As president of the Siemens Foundation, Jeniffer Harper-Taylor has her hands full, managing $7 million in annual grantmaking that includes one of the more prominent science competitions in the country. But she’s also been a vocal advocate in other venues for STEM education and diversity. Here are a few insights she’s offered on the how we can tackle the issue.
Harper-Taylor has a pretty interesting background that includes, among other things, a stint as a TV news reporter. And her foundation has expanded significantly since she began there as a program manager back in 2000, including the flagship Siemens Competition, professional development camps for teachers, and a K-12 sustainability contest. To read more about Harper-Taylor and the Siemens Foundation, hit the full profile links below. But given her role as a frequent speaker, voice in the media, and community leader on the topic of diversity in STEM, let’s take a look at three ideas she’s offered in past interviews and opinion pieces on how to solve this problem:
1. Human Resources Oversight
Perhaps not the most glamorous of approaches, but Harper-Taylor emphasized, in a New York Times op-ed piece called “Room for Debate,” that training university hiring officers can go a long way toward building awareness of persistent bias against women in science. “Professors should have limits on their authority in the hiring process,” she wrote. “They should be involved, but salaries should be set by the university with input from trained human resources personnel to make sure compensation is based on standard market salary ranges for specific skill sets and qualifications.”
2. Celebrating Success
In that same opinion piece, Harper-Taylor pointed out the big impact that recognizing success can have on young women entering the fields. She references many women she knows pursuing STEM careers who have said awards and media attention for success boosted their confidence to continue.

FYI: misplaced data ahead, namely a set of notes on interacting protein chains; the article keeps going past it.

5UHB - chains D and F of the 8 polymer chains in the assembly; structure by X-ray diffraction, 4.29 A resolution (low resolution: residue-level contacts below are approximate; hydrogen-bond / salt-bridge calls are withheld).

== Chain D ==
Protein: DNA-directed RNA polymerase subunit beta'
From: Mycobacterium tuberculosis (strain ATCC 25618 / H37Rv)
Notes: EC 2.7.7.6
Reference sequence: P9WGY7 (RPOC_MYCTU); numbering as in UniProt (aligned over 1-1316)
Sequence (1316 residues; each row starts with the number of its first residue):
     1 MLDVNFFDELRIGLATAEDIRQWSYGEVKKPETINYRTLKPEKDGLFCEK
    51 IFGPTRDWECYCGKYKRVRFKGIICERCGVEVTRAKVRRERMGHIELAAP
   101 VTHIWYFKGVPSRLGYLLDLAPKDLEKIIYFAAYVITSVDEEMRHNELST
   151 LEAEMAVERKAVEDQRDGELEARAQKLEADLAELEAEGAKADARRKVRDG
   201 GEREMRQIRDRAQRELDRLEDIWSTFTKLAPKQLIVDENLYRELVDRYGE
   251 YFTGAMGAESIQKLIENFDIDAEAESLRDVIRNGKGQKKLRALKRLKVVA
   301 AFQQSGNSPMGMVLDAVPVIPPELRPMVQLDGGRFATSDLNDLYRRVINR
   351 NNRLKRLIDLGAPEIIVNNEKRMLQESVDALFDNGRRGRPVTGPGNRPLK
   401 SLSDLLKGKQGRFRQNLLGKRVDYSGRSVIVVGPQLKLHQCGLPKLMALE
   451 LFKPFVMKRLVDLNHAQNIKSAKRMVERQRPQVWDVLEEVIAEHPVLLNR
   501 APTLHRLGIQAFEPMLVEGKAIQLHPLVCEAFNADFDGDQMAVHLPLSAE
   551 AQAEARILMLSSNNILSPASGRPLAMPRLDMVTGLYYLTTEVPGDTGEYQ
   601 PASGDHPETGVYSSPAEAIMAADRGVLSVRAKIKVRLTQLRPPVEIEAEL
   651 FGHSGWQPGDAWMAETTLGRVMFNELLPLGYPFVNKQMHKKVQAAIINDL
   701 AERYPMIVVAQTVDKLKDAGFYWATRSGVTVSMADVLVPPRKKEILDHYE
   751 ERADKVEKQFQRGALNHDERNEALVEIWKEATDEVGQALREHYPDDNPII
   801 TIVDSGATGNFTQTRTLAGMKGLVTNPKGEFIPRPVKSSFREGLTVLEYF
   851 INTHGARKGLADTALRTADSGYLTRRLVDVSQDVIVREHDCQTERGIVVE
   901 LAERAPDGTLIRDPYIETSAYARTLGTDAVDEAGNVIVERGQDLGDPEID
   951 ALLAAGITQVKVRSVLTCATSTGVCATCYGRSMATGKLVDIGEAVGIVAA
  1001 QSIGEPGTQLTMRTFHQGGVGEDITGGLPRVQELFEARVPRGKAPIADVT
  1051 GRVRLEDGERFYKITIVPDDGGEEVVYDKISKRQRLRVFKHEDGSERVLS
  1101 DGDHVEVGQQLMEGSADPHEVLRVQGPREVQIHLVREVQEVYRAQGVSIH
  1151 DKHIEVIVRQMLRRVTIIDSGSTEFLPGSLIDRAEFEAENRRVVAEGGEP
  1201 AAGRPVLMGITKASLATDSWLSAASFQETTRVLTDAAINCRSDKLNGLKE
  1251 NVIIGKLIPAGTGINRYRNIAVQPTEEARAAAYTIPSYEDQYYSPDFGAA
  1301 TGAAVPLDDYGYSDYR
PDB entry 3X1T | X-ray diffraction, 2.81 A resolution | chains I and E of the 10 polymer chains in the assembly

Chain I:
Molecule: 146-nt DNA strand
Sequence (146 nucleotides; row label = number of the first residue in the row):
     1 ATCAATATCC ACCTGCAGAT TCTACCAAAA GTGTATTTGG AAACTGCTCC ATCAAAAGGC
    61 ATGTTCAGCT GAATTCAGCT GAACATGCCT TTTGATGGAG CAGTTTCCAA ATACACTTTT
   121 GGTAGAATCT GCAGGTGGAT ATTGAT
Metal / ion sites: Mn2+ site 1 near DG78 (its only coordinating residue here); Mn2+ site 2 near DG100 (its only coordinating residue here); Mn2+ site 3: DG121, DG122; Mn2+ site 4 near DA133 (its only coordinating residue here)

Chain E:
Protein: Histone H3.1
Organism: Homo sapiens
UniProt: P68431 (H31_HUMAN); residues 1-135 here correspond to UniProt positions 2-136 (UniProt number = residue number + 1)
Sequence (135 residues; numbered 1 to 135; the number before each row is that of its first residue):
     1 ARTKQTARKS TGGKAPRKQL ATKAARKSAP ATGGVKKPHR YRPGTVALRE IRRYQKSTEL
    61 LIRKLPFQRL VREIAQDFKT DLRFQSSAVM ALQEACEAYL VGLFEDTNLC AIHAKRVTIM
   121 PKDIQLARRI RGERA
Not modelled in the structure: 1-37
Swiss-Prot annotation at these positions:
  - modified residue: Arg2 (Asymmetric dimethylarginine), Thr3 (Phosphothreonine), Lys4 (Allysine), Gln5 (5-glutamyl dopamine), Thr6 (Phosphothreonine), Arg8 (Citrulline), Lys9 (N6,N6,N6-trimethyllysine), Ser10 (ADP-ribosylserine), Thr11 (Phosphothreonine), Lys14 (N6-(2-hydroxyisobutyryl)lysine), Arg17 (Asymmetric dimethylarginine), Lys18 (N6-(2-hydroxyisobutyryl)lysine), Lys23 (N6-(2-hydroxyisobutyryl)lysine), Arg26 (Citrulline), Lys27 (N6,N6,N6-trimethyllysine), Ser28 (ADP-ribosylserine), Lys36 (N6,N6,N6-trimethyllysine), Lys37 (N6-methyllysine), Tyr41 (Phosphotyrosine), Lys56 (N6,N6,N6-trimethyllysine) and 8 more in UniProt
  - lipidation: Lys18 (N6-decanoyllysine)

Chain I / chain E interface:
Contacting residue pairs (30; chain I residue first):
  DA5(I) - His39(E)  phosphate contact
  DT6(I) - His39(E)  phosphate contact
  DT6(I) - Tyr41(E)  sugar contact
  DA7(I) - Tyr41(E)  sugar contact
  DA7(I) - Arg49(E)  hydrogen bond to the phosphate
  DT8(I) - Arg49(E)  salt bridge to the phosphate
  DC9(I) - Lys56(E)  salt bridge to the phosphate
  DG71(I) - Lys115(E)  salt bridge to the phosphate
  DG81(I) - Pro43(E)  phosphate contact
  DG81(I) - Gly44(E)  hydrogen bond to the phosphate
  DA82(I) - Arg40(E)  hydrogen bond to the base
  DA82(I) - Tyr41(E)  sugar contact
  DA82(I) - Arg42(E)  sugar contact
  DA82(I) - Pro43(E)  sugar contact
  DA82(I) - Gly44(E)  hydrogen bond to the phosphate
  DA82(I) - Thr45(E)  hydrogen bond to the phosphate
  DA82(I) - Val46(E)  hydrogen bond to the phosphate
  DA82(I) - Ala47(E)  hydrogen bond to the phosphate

In an interview with STEMconnector, she pointed out that the value of science careers needs to be celebrated in arenas outside of academia:
We need to create a culture that celebrates math, science and technology at all levels of society. We should look to develop more public-private partnerships and collaborations between academia, the business community, government, nonprofits and the media that inspire women to become more actively engaged in STEM.
3. Changing Perceptions
Similarly, Harper-Taylor has argued that getting a more diverse pool of people pursuing STEM careers means altering the popular view of science as something that happens in a lab, performed by a specific type of person. She wrote in the Times that we need to “counter the myth that girls don’t do science.” In the STEMconnector Q&A, she points out that “we need to do better at making STEM topics relatable to students’ everyday lives and interests.”
When Harper-Taylor was selected in 2012 as one of 25 Influential Black Women by The Network Journal, she offered similar sentiments about making things that once seemed nerdy cool. “Students are shocked to learn that everything they do — including playing video games — involves science, technology, engineering and math to some degree,” she told the magazine.
And one bonus insight into the strategies this foundation leader values: partnerships. Siemens is all about partnerships across nonprofits, governments and the private sector as ways to expand reach and add resources. Read more in our full profiles below: